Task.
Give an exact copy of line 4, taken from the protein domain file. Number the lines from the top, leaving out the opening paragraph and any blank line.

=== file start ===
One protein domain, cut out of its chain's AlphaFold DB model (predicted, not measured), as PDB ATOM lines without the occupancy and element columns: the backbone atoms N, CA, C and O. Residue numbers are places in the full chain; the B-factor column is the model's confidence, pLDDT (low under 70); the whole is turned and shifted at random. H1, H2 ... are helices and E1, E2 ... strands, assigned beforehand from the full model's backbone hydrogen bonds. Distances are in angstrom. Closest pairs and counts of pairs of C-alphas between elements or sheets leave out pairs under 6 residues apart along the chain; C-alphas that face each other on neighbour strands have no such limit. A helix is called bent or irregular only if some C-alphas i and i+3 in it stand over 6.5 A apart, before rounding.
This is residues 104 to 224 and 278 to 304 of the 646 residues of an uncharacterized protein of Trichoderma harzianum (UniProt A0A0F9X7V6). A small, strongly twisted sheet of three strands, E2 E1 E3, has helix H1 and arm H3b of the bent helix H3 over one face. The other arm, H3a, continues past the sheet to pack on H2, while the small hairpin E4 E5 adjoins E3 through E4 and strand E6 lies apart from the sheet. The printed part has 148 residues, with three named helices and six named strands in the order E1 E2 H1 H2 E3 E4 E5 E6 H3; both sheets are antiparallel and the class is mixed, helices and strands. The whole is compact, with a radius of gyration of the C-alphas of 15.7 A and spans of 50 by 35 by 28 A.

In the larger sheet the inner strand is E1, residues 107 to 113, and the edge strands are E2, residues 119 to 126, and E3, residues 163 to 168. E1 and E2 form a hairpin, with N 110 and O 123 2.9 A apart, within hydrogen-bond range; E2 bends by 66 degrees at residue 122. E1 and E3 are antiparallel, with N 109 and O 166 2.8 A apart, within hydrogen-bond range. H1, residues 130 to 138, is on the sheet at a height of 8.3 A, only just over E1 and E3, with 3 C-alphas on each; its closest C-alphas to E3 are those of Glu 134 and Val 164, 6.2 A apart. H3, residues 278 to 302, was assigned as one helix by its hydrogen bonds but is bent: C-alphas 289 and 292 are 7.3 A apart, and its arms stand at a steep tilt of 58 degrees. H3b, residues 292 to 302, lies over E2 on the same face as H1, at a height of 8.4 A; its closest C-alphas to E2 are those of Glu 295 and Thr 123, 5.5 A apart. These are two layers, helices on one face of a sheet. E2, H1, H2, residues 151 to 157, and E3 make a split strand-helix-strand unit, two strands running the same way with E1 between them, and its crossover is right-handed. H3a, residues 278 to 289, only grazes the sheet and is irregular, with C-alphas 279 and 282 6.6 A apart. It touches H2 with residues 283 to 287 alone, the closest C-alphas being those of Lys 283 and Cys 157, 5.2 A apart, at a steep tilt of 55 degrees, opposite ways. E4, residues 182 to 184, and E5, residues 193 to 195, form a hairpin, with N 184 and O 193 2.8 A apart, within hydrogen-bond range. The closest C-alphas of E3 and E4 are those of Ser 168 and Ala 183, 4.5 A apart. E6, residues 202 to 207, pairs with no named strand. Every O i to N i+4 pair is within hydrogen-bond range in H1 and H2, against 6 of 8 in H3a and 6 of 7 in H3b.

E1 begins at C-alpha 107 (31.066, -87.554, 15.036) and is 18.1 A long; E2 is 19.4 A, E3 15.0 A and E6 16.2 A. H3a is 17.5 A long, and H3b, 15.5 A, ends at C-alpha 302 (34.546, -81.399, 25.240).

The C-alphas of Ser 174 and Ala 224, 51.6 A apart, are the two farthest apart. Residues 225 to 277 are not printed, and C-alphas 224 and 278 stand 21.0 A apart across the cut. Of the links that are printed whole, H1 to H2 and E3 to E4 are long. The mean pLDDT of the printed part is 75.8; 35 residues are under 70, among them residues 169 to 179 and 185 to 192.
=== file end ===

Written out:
The C-alphas of Ser 174 and Ala 224, 51.6 A apart, are the two farthest apart. Residues 225 to 277 are not printed, and C-alphas 224 and 278 stand 21.0 A apart across the cut. Of the links that are printed whole, H1 to H2 and E3 to E4 are long. The mean pLDDT of the printed part is 75.8; 35 residues are under 70, among them residues 169 to 179 and 185 to 192.